The plan for GeerHouse on the edge of downtown Durham. (Durham City-County Planning Department rendering)
Workers have broken ground on a development that aims to capitalize on the popularity of a nightlife and restaurant hotspot on the edge of downtown Durham, N.C.
The GeerHouse development in the city's Foster and West Geer Streets Historic District centers around a renovated and expanded Motorco Music Hall. The builders plan to add 328 apartments, 16,500 sq. ft. of retail space and 322 parking spaces.
The Raleigh News & Observer reported that since 2019, the partnership behind GeerHouse has bought up half the block south of Geer Street between Rigsbee Avenue and Foster Street, at a cost of more than $6.2 million, county records show. They now own 2.37 acres in the commercial district.
Sean Wilson opened Fullsteam brewery — Durham's oldest — in 2010, and he has had a front row seat to the area's growth.
"We were one of the first businesses to take a chance on this area," Wilson told the News & Observer. "It's been quite a surprise to see it develop to this extent."
A year after Fullstream opened, the Geer Street Garden restaurant came along, followed by the arrival of the Cocoa Cinnamon coffee shop in 2013. All three popular stops occupy corner lots at Foster and Geer streets.
"It's gone from being totally rundown, abandoned buildings to thriving, locally owned small businesses," Geer Street Garden owner Andy Magowan said.
The first phase of GeerHouse calls for a sprawling seven-story building that will wrap around Motorco Music Hall. The designs call for 220 apartments and more than 13,000 sq. ft. of commercial space intended for restaurants and retailers. Motorco itself will expand to 8,000 sq. ft. with the extension of its covered patio.
The second building will rise 15 stories, adding 108 apartments and another 3,300 sq. ft. designed for commercial use.
The parking decks incorporated within each of the two buildings will add 304 spaces. On the street, another 18 parking spaces can be found among the three surrounding roadways.
Four Points, the Washington, D.C.-based developer behind the project, did not respond to requests from the Raleigh newspaper for comments about the project.
Business Owners Brace for Construction, Changes
A road closure began the second weekend of March for Foster Street between Geer and Corporation streets, with Foster expected to remain closed until April 7 for storm drain and utility work. Similar road closures will eventually be required for Geer Street and Rigsbee Avenue, according to plans filed with the city.
Business owners interviewed by the News & Observer all said the construction, as well as the street closures, would prove challenging to them but will pale in comparison to the damage inflicted by COVID-19.
"If we can get through the pandemic, I'm sure we can get through this," said Leon Grodski Barrera, the owner of Cocoa Cinnamon.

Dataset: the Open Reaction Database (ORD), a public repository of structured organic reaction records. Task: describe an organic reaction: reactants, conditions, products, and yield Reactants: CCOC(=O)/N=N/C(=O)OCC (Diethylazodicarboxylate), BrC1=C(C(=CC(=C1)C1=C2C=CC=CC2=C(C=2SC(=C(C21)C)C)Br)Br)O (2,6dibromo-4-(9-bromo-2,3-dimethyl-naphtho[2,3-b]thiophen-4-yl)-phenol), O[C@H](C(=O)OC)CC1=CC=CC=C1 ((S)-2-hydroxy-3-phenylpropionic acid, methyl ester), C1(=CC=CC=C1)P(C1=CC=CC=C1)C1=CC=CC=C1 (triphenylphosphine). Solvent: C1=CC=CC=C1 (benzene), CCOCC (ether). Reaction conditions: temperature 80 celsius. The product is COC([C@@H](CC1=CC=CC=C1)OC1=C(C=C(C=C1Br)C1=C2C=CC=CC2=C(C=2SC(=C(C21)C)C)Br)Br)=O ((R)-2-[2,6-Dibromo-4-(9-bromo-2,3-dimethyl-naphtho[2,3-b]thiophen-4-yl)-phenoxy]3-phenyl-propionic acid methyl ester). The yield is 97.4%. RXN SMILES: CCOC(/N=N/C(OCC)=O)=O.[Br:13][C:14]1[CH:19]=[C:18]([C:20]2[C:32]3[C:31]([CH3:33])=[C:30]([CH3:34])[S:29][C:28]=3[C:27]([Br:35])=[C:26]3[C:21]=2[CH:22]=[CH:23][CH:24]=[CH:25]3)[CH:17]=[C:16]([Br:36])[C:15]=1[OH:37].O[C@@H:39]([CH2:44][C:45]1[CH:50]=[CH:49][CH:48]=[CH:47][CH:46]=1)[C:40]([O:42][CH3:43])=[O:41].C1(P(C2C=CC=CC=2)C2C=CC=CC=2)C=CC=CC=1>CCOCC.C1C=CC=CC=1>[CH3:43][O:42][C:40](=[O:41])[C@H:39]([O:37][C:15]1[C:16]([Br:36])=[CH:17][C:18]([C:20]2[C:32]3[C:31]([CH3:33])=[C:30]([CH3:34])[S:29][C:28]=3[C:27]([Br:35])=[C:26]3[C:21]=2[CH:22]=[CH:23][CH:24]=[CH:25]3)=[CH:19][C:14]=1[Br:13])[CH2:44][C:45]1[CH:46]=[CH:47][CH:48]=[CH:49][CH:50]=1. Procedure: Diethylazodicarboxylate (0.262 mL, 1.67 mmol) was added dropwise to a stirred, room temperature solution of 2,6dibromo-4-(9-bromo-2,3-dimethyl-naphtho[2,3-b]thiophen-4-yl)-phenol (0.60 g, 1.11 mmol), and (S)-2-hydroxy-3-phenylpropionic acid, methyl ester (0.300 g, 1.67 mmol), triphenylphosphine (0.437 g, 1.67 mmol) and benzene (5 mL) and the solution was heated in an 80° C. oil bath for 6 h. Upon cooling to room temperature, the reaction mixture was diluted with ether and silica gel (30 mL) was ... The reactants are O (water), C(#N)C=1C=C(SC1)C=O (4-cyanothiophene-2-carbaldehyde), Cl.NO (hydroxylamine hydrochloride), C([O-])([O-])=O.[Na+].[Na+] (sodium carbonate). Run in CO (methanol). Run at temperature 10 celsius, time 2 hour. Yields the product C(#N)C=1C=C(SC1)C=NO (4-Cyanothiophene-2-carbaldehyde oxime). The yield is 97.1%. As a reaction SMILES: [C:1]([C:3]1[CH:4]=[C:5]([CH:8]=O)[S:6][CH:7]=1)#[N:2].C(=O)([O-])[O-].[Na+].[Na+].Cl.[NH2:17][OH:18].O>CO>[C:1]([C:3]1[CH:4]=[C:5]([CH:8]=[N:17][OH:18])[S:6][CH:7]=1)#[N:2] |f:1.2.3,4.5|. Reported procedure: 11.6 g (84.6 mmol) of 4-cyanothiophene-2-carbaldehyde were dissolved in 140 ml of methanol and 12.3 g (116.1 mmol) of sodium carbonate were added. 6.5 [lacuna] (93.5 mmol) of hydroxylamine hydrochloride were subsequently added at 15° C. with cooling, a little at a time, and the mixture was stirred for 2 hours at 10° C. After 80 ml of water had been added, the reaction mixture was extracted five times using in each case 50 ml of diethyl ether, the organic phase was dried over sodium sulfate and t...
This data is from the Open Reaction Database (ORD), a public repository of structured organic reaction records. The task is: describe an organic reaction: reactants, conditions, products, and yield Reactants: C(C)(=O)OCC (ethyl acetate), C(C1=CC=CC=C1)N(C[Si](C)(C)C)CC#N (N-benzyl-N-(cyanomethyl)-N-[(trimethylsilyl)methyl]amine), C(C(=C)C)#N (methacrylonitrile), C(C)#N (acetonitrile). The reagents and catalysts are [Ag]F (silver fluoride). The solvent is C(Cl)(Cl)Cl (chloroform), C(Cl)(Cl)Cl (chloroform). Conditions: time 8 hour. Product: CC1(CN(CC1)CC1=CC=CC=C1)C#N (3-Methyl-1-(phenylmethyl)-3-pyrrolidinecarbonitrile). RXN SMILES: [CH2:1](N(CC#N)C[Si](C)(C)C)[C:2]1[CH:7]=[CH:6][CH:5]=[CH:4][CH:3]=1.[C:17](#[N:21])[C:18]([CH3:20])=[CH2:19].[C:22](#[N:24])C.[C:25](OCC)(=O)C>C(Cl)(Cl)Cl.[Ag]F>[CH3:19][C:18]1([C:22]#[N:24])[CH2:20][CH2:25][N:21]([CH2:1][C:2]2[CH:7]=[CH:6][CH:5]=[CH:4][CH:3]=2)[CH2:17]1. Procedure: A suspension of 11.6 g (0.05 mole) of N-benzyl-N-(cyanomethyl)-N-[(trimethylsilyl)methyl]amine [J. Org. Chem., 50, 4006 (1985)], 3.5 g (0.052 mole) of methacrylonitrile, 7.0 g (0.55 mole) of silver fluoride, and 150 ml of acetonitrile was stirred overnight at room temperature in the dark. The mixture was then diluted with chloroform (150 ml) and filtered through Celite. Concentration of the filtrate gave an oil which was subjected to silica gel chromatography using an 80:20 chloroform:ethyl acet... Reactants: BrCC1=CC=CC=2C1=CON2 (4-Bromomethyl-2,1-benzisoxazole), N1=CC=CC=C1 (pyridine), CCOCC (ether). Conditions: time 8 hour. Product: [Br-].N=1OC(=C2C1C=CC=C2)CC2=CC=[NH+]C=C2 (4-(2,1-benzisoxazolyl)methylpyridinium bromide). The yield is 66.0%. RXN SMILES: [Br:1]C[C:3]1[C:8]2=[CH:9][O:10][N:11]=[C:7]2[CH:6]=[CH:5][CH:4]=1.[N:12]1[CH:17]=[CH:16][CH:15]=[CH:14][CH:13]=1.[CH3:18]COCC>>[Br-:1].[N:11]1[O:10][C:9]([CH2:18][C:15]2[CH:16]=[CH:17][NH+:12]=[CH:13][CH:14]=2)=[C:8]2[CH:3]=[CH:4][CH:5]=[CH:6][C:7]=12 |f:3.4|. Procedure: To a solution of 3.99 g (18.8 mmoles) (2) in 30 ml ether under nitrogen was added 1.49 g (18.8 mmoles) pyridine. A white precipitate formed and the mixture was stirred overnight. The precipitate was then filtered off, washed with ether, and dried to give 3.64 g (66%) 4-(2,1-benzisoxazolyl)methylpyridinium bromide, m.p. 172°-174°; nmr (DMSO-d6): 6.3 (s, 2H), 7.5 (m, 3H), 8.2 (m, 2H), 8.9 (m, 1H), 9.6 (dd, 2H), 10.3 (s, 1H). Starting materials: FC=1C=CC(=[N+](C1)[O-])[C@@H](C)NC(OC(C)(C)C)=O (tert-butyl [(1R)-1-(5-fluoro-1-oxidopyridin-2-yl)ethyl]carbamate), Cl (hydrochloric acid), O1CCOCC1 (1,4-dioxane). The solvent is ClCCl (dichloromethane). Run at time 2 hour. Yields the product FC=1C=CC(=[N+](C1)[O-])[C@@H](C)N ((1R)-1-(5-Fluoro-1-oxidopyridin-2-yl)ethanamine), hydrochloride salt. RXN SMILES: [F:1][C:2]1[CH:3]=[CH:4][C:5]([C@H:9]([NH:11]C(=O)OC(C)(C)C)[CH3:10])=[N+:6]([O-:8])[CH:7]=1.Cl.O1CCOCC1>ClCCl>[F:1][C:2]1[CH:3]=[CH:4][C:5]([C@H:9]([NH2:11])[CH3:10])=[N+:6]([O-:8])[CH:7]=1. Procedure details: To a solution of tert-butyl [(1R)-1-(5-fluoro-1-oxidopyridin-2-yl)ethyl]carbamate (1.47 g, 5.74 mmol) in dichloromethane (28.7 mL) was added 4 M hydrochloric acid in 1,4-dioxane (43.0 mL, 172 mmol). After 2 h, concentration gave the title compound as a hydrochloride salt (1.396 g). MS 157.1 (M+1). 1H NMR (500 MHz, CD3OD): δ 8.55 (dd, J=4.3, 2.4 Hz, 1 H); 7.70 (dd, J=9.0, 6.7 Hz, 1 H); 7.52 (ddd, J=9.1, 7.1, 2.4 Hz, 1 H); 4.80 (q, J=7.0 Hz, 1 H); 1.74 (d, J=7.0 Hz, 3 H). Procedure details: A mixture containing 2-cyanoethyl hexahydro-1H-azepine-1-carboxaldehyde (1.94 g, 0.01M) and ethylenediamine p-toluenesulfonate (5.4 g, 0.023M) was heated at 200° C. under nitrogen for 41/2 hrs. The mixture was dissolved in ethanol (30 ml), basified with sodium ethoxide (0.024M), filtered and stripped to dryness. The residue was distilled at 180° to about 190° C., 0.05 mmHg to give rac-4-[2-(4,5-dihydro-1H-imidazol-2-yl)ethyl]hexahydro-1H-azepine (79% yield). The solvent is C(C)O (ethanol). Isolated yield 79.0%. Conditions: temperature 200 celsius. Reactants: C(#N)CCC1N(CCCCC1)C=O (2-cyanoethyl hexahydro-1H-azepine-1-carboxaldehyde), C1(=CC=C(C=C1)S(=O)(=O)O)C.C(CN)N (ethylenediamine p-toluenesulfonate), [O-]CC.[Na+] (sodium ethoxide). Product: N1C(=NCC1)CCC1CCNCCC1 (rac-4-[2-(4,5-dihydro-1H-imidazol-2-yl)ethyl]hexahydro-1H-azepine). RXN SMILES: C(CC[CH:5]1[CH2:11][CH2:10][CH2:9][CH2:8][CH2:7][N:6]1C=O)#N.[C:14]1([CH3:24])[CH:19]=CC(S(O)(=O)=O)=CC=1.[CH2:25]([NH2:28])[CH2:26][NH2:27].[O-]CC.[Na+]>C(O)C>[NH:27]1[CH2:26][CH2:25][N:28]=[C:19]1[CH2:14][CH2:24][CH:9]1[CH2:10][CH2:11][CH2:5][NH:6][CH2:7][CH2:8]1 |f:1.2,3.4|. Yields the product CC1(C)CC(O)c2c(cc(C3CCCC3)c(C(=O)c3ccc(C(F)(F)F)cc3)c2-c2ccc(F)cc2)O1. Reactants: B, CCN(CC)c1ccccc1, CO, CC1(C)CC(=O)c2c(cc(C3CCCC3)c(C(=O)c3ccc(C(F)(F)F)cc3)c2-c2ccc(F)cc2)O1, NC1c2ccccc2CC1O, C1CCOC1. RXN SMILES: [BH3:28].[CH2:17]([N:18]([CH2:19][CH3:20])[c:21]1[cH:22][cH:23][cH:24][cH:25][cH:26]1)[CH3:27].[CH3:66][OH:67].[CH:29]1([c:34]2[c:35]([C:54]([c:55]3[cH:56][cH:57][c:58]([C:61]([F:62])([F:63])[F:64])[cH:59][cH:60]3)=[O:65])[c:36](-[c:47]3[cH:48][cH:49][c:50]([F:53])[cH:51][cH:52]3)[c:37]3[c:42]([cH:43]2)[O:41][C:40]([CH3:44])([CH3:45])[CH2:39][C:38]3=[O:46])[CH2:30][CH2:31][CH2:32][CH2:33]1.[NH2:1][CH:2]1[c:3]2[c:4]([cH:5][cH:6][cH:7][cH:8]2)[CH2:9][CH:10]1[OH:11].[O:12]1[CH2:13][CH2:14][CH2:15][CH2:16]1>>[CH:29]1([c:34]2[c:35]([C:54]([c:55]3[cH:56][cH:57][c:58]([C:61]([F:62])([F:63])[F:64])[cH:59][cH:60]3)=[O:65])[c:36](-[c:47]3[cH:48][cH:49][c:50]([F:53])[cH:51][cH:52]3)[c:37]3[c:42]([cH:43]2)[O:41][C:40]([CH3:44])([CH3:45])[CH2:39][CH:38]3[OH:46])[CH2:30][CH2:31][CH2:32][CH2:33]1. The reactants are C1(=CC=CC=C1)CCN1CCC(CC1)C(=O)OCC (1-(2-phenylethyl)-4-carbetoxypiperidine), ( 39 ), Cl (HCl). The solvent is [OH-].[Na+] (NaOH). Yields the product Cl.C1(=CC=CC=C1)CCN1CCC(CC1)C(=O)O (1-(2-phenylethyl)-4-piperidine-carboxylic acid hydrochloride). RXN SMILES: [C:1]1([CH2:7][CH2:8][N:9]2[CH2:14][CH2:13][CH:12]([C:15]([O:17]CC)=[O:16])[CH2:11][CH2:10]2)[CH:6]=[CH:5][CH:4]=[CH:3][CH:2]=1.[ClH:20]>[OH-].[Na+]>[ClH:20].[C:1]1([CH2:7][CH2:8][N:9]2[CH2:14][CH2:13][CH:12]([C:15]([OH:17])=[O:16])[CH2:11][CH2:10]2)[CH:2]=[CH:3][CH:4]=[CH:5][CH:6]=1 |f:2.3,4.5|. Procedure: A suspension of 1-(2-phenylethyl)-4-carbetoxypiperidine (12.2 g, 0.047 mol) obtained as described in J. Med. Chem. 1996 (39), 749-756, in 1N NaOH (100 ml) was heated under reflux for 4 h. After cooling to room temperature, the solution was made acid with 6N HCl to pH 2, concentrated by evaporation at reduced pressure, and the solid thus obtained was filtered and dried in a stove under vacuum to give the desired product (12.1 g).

Fullsteam Brewery faces the construction from its home on Rigsbee Avenue.
"We just have to adapt," Wilson explained. "Long-term, density and infill [are] good for Durham. Short-term, it's going to still be a challenge coming out of two years of the pandemic."
He added that for Fullsteam, which as a manufacturer is running near full capacity, the hardest part has been working through the water and electrical outages.
"It's one thing to deal with the challenges of parking, noise, etc.," he continued. "But as a manufacturing business, it's incredibly challenging to get no warning that we might not have water, electricity or a way to get materials in or out of our production space."
Others Worry About Area's Changes
But the long-term impact of an evolving Durham weighed more heavily on the minds of some downtown Durham business owners.
"There's been many of these things that look exactly the same," Magowan said of the apartment buildings. "They're doing this all over the world, [in] every city in America that has a growing economy. The idea is to build as cheaply as possible, pump the value up and then sell immediately."
He told the Raleigh news outlet that was skeptical GeerHouse's developers had considered what this lot and Durham need.
"It's all based on the desire to turn money into more money," he explained. "[It] may benefit this individual restaurant because I have 300 people living on top of me, but I can't say I think it's good for the community."
Grodski Barrera said he wants developers and local government to prioritize affordable housing and make streets safer to bike and walk.
"We live in a very special place," he noted. "How do we make it not just about money and improve the standard of living — and not just for a small group of people, but for everybody? How do we keep embedding that into every move we make?"
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